Multiple Births Canada (MBC)

Posted on November 12, 2017. Filed under: Making a Difference | Tags: , , , , , |

MBC recognizes anyone who has made a significant contribution to the world of multiples.  It could be someone in your local support Chapter, a doctor, nurse, lactation consultant, newspaper or magazine reporter, photographer, charity, organization, magazine or someone who has a made a difference for you and your family in your multiple-birth journey.  You can nominate any one whom has influenced your life.

It’s really easy.  Here is their link, complete with a list of past winners.  Please consider letting someone know how much you have appreciated their support.

Read Full Post | Make a Comment ( None so far )


Posted on October 6, 2017. Filed under: Making a Difference, Multiple Birth, raising multiples, Uncategorized | Tags: , , , , , , , |

Sometimes little ones can feel overwhelmed as you leave them at daycare or preschool. No amount of reassurances will make them feel better and your Mommy/Daddy Guilt is off the chart as a result!

A Mom with boy/girl twins experienced this situation, but only with her son, and she called me distraught and laden with guilt at her son’s reaction. She was positive she was injuring him emotionally and he would never recover.

We knew he liked the place, the people, the toys and the songs. His sister was there and he liked that aspect too. So I suggested that she tell him at breakfast that they were going to school, but that she would give a kiss to keep until he needed it during his morning. On arrival at school, and according to our plan, she gave him a large kiss in the palm of his hand and folded his fingers around it. She shared with him again, “If you are feeling you need that kiss at any time, just put Mommy’s kiss on your cheek.”

This worked really well except two days later, the school called (laughing) saying that he would not use that hand until he had used the kiss. He was afraid to drop it. When Mom shared the story with me, we had such a laugh, also appreciating how clever he was to not wish to drop his kiss. So I suggested to Mom to tell him to put the kiss in his pocket until he needed it. Of course she would need to make sure his outfit had pockets. This way, the kiss was secure and safe.

There was no looking back and not only did the Little Fellow enjoy his school, Mom no longer had any feelings of guilt.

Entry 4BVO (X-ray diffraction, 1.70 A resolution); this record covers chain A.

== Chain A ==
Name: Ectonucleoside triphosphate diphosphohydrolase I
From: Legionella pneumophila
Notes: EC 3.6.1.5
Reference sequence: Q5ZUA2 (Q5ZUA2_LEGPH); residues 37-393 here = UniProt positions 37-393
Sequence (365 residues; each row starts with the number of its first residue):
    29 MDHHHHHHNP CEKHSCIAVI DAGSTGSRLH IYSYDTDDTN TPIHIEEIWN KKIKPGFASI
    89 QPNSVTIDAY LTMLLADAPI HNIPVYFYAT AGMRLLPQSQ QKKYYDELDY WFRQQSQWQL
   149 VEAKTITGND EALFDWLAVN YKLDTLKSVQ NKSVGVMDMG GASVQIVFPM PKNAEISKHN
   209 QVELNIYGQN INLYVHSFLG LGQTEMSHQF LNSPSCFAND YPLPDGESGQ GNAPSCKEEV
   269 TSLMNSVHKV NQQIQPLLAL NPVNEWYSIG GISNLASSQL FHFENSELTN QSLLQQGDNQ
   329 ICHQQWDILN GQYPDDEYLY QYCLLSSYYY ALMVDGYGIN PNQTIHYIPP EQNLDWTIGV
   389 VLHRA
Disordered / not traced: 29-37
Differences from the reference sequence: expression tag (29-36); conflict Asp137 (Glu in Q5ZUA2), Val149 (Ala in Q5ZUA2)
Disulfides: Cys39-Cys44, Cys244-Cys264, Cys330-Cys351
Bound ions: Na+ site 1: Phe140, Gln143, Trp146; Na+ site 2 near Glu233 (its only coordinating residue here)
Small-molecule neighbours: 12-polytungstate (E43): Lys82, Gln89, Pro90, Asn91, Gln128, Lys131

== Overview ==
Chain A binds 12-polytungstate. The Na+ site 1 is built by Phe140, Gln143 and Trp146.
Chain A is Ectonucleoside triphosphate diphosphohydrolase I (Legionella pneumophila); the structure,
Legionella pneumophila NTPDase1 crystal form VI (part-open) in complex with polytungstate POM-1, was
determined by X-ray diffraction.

Try thinking outside the box when problem solving with your Littles.  Making them a part of the solution rather than a part of the problem, can soon have you all on the road to success.

Read Full Post | Make a Comment ( None so far )


Posted on October 5, 2017. Filed under: Making a Difference, raising multiples, Uncategorized | Tags: , , , , |

“When little people are overwhelmed by big emotions, it’s our job to share our calm and not join their chaos.”
L.R. Knost
Read Full Post | Make a Comment ( None so far )

“Angel” Michigan Police Officer makes a Big Difference

Posted on October 8, 2014. Filed under: Making a Difference | Tags: , , , , , , |

At last a heart-warming story and Michigan Police Officer B. Hall shows us how it can easily work and be a win-win.  When he pulled over a car because a 5-year old child was unsecured, he quickly learned that Mom had fallen on hard times and couldn’t afford a booster seat.  Officer Hall took matters into his own hands and rather than issuing a ticket, purchased a booster seat for the astonished Mother.  “A ticket wouldn’t solve the problem.  What solves the problem is the child being in a booster seat.  It was the easiest $50.00 I ever spent,” says Officer Hall to this no-brainer.  This man is exceptional and made a difference in one of the easiest ways possible.  He brings to new meaning to the phrase “Serve and Protect.”  He is definitely No. 1 on My Favourites List.

Read Full Post | Make a Comment ( None so far )

Liked it here?
Why not try sites on the blogroll...